Climate emergency declared by 13,000 scientists
Our words carry a lot of meaning. Careful choice is required to avoid under or overstating a message. Nevertheless, we have a habit of using hyperbole in our everyday language, whether it be to make oneself seem more interesting, to make a headline more click-worthy, or to emphasise a point in an argument. Scientists, however, have an obligation to be clear and unambiguous in their communications; there is no room for dramatic exaggeration in the scientific space. So, when over 13,000 scientists declare unequivocally that the Earth is facing a climate emergency, we need to take it seriously.
In an article published by the academic journal BioScience titled “World Scientists’ Warning of a Climate Emergency”, authors presented a number of graphs showing damning climate change trends. They also discussed the moral duty of scientists to clearly communicate to humanity any catastrophic threats and concluded that, based on this, a climate emergency should be declared. At the time of the article’s publication, over 11,000 scientists had become signatories, showing their agreement with the statement. Since, the number of scientist signatories has risen to 13,700.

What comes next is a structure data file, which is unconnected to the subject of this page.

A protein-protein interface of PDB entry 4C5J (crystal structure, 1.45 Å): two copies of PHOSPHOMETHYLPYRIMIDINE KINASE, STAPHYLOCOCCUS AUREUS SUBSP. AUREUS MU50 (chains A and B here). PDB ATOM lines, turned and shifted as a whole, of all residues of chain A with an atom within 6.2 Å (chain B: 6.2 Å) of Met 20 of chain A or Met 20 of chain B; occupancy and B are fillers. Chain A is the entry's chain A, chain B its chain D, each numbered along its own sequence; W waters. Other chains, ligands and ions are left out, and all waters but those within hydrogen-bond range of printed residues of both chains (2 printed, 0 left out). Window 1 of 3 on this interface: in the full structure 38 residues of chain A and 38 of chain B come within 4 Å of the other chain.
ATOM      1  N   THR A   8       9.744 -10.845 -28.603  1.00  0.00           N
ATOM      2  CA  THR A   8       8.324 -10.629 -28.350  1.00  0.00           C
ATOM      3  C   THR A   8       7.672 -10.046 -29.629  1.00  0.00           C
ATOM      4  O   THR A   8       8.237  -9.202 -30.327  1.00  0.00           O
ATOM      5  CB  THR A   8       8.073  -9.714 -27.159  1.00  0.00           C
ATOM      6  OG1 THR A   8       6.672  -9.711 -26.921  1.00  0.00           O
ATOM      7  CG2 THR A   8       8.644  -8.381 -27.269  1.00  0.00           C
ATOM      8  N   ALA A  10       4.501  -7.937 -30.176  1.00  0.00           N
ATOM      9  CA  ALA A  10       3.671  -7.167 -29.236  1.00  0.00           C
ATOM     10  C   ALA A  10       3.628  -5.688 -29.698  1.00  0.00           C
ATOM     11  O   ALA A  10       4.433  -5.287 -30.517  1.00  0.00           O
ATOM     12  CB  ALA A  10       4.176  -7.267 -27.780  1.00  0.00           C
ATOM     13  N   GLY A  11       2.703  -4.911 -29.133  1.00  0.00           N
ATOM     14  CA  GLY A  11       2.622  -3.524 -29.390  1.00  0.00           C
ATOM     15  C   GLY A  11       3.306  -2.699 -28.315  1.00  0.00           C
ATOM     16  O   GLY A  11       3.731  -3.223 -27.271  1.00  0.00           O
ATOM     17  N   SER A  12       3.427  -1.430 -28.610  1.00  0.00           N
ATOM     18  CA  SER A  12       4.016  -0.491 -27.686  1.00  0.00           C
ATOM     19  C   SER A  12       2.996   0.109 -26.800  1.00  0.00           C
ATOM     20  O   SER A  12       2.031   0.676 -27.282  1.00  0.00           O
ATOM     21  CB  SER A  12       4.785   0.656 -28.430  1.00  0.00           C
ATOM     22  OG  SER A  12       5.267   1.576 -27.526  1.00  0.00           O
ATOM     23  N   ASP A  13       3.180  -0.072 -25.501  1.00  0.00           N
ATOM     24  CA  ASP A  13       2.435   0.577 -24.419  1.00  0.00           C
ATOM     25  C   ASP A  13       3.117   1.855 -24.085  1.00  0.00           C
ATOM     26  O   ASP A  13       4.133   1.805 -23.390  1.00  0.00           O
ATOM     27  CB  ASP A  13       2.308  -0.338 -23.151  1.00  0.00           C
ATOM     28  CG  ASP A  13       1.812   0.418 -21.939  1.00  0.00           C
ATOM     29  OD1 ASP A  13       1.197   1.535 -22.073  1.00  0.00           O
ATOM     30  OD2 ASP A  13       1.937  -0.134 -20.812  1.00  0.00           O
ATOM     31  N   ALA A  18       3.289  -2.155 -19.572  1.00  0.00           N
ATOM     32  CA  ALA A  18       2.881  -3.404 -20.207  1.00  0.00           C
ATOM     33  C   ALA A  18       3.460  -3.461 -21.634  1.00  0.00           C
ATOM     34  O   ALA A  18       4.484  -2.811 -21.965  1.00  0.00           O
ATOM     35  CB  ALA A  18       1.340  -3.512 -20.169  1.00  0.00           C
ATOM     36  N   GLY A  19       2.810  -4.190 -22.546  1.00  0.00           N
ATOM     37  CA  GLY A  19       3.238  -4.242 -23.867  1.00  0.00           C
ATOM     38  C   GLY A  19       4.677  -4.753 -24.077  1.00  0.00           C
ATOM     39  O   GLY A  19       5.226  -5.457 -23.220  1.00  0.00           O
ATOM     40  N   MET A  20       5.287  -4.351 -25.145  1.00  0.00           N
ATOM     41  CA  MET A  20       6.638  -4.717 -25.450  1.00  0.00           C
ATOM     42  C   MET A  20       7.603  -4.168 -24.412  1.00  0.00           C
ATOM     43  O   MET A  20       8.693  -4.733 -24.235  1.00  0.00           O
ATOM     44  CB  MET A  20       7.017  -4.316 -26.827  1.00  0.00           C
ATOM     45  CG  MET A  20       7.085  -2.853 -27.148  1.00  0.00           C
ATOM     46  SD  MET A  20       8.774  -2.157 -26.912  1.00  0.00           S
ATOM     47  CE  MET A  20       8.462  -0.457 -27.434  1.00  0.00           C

An emergency is defined as a serious and often dangerous situation which demands an immediate response to mitigate. All the evidence points towards climate change perfectly meeting this definition. The authors of the BioScience article state that “the climate crisis has arrived and is accelerating faster than most scientists expected. It is more severe than anticipated, threatening natural ecosystems and the fate of humanity”. In light of this, the paper offers six important steps that humanity must follow to mitigate the worst parts of the climate emergency, covering energy, short-lived pollutants, nature, food, economy, and population. These steps are summarised below.
Replace fossil fuels with cleaner sources
Leave leftover stocks of fuel in the ground
Use carbon extraction and carbon capture technologies
Support poorer nations to transition to cleaner energy sources
Increase carbon prices
Eliminate fossil fuel subsidies
Reduce the emissions of pollutants including methane, black carbon, and hydrofluorocarbons
Protect existing ecosystems and restore the systems affected by biodiversity and habitat loss
Increase afforestation and reforestation at an enormous scale
Reduce global consumption of animal products
Use cropping practices which increase soil carbon
Massively reduce global food waste
Goals must be directed towards sustainable ecosystems and reducing inequality, not towards GDP growth
Overexploitation of ecosystems and natural materials driven by economic growth must be stopped
A carbon-free economy is needed with relevant guiding policies
The world’s human population must be stabilised and preferably, reduced over time
This can be done by increasing the availability of family-planning services for all and reaching full gender equality
Achieving these steps will be no simple task, but it is vital to the survival of our planet and our species that we do. In the face of an emergency of this magnitude, we cannot afford to be idle.